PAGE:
Mike Ribble in his Nine themes of Digital Citizenship places Digital Access in his number one spot. For him, the web is for everyone and he urges us to ensure our participation and innovation works for every user.
So knowing who “everyone” is might be a really good place to begin.
A little insight into “everyone” studies might be kicked off by looking at a few statistics. The Google Accessibility team shared this diagram from the World Bank in a recent presentation. The chart shows the number of internet users in a selection of countries – that’s the blue lines.
However the orange lines show the number of both deaf and hearing impaired, and blind and visually impaired internet users, just in the USA. Together these two lines make up over a quarter of internet users in the USA. To hear the Google Accessibility team talk more about the stats, visit YouTube where you can also access the full transcription.
So although those are stats from 2008, that’s a lot of people who require information to be shared in more than one way.
Developing an understanding of Digital Access
Like Mike Ribble, I am keen to introduce concepts and opportunities to support skill development in the area of Digital Access from kindergarten. Young children are quickly able to select text, change it’s colour and enlarge it from an early age. Those skills are transferrable.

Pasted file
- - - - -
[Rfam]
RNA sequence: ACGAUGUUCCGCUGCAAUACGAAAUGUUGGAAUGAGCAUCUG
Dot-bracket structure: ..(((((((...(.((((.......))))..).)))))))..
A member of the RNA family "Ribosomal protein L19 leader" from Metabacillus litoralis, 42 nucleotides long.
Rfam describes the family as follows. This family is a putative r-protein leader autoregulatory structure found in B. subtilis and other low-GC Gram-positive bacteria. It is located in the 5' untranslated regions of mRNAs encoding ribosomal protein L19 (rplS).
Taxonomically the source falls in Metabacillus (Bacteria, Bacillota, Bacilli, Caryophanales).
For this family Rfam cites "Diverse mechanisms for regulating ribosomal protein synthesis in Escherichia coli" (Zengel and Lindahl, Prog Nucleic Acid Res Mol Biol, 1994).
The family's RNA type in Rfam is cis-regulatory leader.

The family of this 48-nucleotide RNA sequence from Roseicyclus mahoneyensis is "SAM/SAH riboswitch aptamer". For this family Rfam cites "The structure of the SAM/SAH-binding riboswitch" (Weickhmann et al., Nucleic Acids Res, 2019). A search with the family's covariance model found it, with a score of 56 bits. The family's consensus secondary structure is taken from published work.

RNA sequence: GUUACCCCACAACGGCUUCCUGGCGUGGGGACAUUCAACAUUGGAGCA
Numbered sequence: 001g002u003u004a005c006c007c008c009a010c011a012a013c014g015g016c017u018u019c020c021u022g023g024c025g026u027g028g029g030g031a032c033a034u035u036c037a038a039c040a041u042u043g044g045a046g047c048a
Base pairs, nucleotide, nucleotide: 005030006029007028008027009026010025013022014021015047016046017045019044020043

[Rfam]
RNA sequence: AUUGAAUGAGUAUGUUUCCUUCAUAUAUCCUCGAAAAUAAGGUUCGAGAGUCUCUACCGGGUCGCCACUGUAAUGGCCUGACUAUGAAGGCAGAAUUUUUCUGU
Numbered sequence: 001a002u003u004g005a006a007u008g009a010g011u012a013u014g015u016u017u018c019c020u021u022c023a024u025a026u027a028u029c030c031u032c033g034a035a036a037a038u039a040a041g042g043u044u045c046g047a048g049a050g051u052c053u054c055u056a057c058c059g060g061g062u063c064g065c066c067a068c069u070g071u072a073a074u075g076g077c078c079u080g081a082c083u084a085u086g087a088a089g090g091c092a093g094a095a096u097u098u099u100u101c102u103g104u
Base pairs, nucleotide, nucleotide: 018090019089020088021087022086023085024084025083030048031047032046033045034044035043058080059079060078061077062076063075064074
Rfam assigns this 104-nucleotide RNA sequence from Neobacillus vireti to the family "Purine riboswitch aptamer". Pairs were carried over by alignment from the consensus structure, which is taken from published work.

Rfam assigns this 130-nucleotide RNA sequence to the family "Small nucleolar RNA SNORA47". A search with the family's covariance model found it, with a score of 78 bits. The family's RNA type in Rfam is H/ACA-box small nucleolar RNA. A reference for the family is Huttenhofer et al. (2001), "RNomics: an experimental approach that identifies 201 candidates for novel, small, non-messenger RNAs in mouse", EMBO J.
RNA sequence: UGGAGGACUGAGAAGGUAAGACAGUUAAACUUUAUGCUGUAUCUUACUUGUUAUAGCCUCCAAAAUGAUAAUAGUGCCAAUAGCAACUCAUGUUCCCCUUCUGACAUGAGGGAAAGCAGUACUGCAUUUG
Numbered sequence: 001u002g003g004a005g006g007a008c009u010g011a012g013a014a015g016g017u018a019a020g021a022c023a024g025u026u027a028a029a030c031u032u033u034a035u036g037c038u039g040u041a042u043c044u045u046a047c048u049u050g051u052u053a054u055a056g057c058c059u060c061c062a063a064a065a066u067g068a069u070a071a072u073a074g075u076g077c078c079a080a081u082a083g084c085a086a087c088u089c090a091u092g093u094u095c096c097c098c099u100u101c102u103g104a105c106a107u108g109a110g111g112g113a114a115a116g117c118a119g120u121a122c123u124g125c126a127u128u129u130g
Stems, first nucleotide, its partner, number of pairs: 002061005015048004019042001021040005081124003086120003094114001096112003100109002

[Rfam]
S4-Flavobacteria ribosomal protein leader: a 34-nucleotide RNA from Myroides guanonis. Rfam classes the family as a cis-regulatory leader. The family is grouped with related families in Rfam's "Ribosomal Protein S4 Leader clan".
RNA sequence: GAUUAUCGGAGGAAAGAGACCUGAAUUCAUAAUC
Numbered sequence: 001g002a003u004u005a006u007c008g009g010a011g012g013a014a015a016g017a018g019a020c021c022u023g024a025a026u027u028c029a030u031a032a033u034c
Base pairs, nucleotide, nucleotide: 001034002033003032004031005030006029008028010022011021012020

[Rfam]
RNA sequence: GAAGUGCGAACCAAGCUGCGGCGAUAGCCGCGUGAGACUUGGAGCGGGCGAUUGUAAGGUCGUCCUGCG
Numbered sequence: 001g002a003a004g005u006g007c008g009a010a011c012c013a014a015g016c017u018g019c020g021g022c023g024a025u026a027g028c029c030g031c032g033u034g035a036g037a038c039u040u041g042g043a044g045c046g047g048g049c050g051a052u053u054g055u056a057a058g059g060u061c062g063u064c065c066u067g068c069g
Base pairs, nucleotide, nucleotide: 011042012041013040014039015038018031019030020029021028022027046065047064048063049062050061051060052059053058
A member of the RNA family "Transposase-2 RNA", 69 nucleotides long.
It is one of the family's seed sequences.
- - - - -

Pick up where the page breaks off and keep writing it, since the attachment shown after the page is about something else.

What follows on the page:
Children could easily be introduced to the Styles and headings functions in a word processing programme such as Microsoft Word at the outset, beginning with always making the title of a piece of written text, heading 1.
So how do we find out about the different things we need to consider to make our web more user friendly and to increase our confidence in opening up learning opportunities in this area?
Resources to support Digital Access
There are some great beginner resources on hand to get us started. Here are some of my favourites, plus some links to other pages on Passonable that you might find useful.
My most favourite site is Luis Perez’ Tech Ease website. It is a stunning resource with specific information for Mac and Windows users, some really informative sections on classroom management.
- Nine Elements of Digital Citizenship – Mike Ribble’s web page
- Evenground blog – a great blog answering all those questions like “How does a blind person use an iPhone and take photographs?
- Using headings to make better text documents – a Passonable post on this blog
- Making more accessible Powerpoints – from the WebAim website
- 5 tips for more accessible PDFs – a PDF from Luis Perez
- Styles and formatting tutorial for Word – a YouTube video by JISC Regional Support Centre for Scotland North and East.